Foreign firms have started to renew their business licences with Libya’s internationally recognised government to keep operating in the country.
In an interview with Reuters, Ali Abdulaziz Issawi, the Tripoli-based economy minister said this could appease Western concerns the Tripoli government will try to suspend oil and other firms as it fights for survival against an offensive by the eastern military forces of Khalifa Haftar
In May, the economy ministry suspended 40 foreign firms, saying their licences had expired, before granting a grace period of three months to seek new ones.
“There are companies working now on renewing their licences in Libya,” he said, adding that French giant Total was among them.
Issawi told Reuters that if a licence did not get renewed, “there are several oil companies to take (over) the oilfields in 24 hours. There is a lot of competition.”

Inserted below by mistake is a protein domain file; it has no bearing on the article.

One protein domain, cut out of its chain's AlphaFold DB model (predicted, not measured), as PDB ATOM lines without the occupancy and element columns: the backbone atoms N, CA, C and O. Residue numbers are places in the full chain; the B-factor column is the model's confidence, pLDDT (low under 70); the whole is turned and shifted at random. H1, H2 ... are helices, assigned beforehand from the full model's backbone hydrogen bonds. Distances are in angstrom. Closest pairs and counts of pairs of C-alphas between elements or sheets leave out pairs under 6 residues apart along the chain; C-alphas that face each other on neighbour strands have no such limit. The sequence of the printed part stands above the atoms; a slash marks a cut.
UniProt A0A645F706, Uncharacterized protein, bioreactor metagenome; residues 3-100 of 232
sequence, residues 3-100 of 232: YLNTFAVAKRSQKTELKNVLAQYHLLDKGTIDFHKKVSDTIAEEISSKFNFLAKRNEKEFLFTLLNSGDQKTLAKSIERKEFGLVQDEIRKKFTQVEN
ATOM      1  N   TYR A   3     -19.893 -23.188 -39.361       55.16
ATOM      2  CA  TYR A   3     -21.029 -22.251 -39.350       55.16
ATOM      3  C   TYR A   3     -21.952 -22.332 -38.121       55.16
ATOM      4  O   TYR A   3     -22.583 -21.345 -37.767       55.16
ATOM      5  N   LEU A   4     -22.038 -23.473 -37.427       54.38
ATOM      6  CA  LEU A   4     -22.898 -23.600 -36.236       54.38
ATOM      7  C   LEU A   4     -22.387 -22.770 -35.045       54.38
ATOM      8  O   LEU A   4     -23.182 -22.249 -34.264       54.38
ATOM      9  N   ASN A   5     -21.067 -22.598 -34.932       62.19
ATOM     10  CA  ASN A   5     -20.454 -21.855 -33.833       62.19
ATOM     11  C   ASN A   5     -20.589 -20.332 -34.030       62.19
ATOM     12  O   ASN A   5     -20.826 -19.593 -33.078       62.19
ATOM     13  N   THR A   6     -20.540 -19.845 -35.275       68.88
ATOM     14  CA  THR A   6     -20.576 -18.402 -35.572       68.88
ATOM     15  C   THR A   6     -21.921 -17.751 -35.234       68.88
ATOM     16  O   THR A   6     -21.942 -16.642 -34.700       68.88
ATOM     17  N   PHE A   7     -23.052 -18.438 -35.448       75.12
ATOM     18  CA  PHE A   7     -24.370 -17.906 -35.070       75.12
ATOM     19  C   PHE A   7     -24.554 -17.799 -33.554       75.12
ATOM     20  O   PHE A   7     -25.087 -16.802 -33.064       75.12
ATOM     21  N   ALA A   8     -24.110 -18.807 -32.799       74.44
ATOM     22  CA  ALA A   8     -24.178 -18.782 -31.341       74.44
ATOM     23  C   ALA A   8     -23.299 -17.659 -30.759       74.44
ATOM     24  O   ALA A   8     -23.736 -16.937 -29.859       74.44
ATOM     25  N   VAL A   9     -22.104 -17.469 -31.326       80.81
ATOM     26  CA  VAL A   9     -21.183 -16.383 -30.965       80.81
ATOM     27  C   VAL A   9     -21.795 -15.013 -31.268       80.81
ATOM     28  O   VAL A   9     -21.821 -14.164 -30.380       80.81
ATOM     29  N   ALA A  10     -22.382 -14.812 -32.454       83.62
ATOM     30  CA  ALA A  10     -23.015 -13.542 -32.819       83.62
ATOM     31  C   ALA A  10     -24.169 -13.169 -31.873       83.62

Other firms required to renew their licences include French aerospace firm Thales, German engineering firm Siemens, telecoms equipment firm Alcatel-Lucent, now owned by Finland’s Nokia, and Microsoft. Total is most exposed, with oil operations on the ground.
Issawi also said Libya’s oil production was around 1.25 million barrels a day, in line with previously reported levels.
He also said ports and imports were working normally, adding Libya had four months of wheat reserves and that the Tripoli government would not incur new debt to fund the war, sticking to plans for a deficit-free 2019 budget.
Tripoli derives revenue from oil and gas exports, interest-free loans from local banks to the central bank, and a 183 percent surcharge on foreign exchange transactions conducted at official rates.
Issawi declined to say how much the government had spent on the war effort, but said humanitarian costs could be more than 2 billion dinars (£1.1 billion).